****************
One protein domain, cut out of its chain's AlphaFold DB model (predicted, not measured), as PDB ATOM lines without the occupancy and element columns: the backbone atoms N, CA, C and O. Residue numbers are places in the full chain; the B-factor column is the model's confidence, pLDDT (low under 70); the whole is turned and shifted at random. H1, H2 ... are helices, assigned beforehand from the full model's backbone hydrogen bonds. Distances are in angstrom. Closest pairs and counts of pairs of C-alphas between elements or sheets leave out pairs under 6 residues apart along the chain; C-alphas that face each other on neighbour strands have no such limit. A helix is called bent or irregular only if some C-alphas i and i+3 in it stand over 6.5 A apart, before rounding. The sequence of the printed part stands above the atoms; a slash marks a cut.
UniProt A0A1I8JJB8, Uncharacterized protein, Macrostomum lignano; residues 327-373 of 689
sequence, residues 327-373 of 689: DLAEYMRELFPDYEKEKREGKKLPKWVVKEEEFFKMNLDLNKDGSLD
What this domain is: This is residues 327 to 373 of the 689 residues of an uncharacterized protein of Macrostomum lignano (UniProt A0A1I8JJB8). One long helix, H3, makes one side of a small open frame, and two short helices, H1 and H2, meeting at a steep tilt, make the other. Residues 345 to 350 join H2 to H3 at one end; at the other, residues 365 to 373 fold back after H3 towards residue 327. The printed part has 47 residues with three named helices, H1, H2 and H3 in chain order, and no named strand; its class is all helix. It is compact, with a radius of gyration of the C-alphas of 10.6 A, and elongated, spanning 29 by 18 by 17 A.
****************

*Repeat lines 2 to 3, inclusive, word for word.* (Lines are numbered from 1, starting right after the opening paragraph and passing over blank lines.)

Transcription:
sequence, residues 327-373 of 689: DLAEYMRELFPDYEKEKREGKKLPKWVVKEEEFFKMNLDLNKDGSLD
What this domain is: This is residues 327 to 373 of the 689 residues of an uncharacterized protein of Macrostomum lignano (UniProt A0A1I8JJB8). One long helix, H3, makes one side of a small open frame, and two short helices, H1 and H2, meeting at a steep tilt, make the other. Residues 345 to 350 join H2 to H3 at one end; at the other, residues 365 to 373 fold back after H3 towards residue 327. The printed part has 47 residues with three named helices, H1, H2 and H3 in chain order, and no named strand; its class is all helix. It is compact, with a radius of gyration of the C-alphas of 10.6 A, and elongated, spanning 29 by 18 by 17 A.